David Bourget (Western Ontario)
David Chalmers (ANU, NYU)
Rafael De Clercq
Jack Alan Reynolds
Learn more about PhilPapers
Journal of Global Ethics 8 (1):5-17 (2012)
Recently theorists have demonstrated a growing interest in the ethical aspects of resource allocation in international non-governmental humanitarian, development and human rights organizations (INGOs). This article provides an analysis of Thomas Pogge's proposal for how international human rights organizations ought to choose which projects to fund. Pogge's allocation principle states that ?an INGO should govern its decision making about candidate projects by such rules and procedures as are expected to maximize its long-run cost-effectiveness, defined as the expected aggregate moral value of the projects it undertakes divided by the expected aggregate cost of these projects? (2007. Moral priorities for international human rights NGOs. In Ethics in action, ed. D. Bell and J. Coicaud, 218?56. Cambridge: Cambridge University Press, 241). I critique Pogge's argument on two fronts: (1) I demonstrate that his view is problematic on his own terms, even if we accept the cost-effectiveness framework he employs. (2) I take issue with his overall approach because it generates results which can undermine the integrity of INGOs. Further, his approach mis-characterizes the nature of INGOs, and this mistake is at the root of his problematic view of INGO priority-setting. Ultimately, I argue for a conception of INGOs in which they are understood as ?organizations of principle?, in the sense that they are independent moral agents and so should be permitted a fairly wide sphere of autonomy within reasonable moral constraints
|Keywords||Thomas Pogge resource allocation non-governmental organizations poverty reduction priority-setting integrity|
|Categories||categorize this paper)|
Setup an account with your affiliations in order to access resources via your University's proxy server
Configure custom proxy (use this if your affiliation does not provide a proxy)
|Through your library|
References found in this work BETA
Samia A. Hurst, Nathalie Mezger & Alex Mauron (2009). Allocating Resources in Humanitarian Medicine. Public Health Ethics 2 (1):89-99.
Dennis Mckerlie (2001). Dimensions of Equality. Utilitas 13 (03):263-.
Jennifer Rubenstein (2007). Distribution and Emergency. Journal of Political Philosophy 15 (3):296–320.
John Jamieson Carswell Smart & Bernard Williams (1973). Utilitarianism: For and Against. Cambridge University Press.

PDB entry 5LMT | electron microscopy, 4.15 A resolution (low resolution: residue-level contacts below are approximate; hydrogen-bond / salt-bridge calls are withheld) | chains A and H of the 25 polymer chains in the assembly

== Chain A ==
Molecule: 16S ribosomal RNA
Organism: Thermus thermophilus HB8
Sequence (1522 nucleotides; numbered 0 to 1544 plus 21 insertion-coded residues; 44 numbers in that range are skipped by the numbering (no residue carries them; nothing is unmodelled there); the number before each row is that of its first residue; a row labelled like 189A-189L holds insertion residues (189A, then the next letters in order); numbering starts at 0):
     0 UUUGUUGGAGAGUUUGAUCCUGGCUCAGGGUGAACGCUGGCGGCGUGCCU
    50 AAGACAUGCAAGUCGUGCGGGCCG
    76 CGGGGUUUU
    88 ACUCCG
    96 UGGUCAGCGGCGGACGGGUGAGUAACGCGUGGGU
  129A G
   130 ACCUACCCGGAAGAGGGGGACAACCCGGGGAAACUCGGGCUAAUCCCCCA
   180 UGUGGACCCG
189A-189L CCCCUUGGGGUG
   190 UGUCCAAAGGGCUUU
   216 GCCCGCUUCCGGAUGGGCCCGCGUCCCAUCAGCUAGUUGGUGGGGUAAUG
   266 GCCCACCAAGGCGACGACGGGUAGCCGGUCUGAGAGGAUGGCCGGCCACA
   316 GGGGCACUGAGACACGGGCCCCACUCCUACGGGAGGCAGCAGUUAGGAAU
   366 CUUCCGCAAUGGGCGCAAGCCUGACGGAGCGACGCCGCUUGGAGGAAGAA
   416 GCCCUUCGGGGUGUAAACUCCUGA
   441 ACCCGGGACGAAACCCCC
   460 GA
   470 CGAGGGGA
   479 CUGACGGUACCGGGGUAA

Citations of this work BETA
No citations found.
Similar books and articles
Scott Wisor (2012). How Should INGOs Allocate Resources? Ethics and Global Politics 5 (1).
Lisa L. Fuller (2005). Poverty Relief, Global Institutions, and the Problem of Compliance. Journal of Moral Philosophy 2 (3):285-297.
Lisa Fuller (forthcoming). International NGO Health Programs in a Non-Ideal World: Imperialism, Respect & Procedural Justice. In E. Emanuel J. Millum (ed.), Global Justice and Bioethics. Oxford University Press.
Thomas Pogge (ed.) (2007). Freedom From Poverty as a Human Right: Who Owes What to the Very Poor? Co-Published with UNESCO. OUP Oxford.
Claudia Wild (2005). Ethics of Resource Allocation: Instruments for Rational Decision Making in Support of a Sustainable Health Care. Poiesis and Praxis 3 (4):296-309.
Daniel Callahan (1999). Shaping Biomedical Research Priorities: The Case of the National Institutes of Health. [REVIEW] Health Care Analysis 7 (2):115-129.
Lisa Fuller (2006). Justified Commitments? Considering Resource Allocation and Fairness in Médecins Sans Frontières-Holland. Developing World Bioethics 6 (2):59–70.
Juha Räikkä (2006). Pogge on Global Poverty. Journal of Global Ethics 2 (1):111 – 118.
L. Kapiriri (2012). Priority Setting in Low Income Countries: The Roles and Legitimacy of Development Assistance Partners. Public Health Ethics 5 (1):67-80.
Bruno S. Frey (2003). Flexible Citizenship for a Global Society. Politics, Philosophy and Economics 2 (1):93-114.
Doug Martin & Peter Singer (2003). A Strategy to Improve Priority Setting in Health Care Institutions. Health Care Analysis 11 (1):59-68.
Andrea Frolic, Barb Jennings, Wendy Seidlitz, Sandy Andreychuk, Angela Djuric-Paulin, Barb Flaherty & Donna Peace (2013). From Reactive to Proactive: Developing a Valid Clinical Ethics Needs Assessment Survey to Support Ethics Program Strategic Planning (Part 1 of 2). [REVIEW] HEC Forum 25 (1):47-60.
Holly Lawford-Smith (2012). The Motivation Question: Arguments From Justice, and From Humanity. British Journal of Political Science 42:661-678.
Lucy Frith (1999). Priority Setting and Evidence Based Purchasing. Health Care Analysis 7 (2):139-151.
Tim Hayward (2005). Thomas Pogge’s Global Resources Dividend: A Critique and an Alternative. Journal of Moral Philosophy 2 (3):317-332.
Added to index2011-07-29
Total downloads77 ( #17,570 of 1,101,741 )
Recent downloads (6 months)12 ( #15,307 of 1,101,741 )
How can I increase my downloads?